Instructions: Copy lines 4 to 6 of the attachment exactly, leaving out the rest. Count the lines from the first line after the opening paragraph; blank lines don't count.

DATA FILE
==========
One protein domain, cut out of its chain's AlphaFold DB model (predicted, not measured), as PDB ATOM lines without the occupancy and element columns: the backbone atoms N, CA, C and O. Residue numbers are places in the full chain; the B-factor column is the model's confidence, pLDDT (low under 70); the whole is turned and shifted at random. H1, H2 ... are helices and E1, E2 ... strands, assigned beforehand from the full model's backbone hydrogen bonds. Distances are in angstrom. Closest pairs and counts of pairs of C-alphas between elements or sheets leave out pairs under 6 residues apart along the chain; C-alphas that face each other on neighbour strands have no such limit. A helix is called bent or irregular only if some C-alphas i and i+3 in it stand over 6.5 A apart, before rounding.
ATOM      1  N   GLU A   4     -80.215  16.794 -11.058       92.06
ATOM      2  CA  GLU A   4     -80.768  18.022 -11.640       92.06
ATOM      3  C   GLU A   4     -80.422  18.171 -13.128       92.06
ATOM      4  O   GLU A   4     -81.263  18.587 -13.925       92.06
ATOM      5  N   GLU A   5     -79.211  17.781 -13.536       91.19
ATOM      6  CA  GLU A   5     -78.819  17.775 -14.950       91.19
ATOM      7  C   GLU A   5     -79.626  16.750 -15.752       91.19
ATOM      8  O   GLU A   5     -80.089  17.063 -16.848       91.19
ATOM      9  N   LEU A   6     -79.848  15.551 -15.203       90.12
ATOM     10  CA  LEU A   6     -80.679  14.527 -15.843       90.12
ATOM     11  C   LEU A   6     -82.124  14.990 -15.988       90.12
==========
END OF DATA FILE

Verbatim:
ATOM      4  O   GLU A   4     -81.263  18.587 -13.925       92.06
ATOM      5  N   GLU A   5     -79.211  17.781 -13.536       91.19
ATOM      6  CA  GLU A   5     -78.819  17.775 -14.950       91.19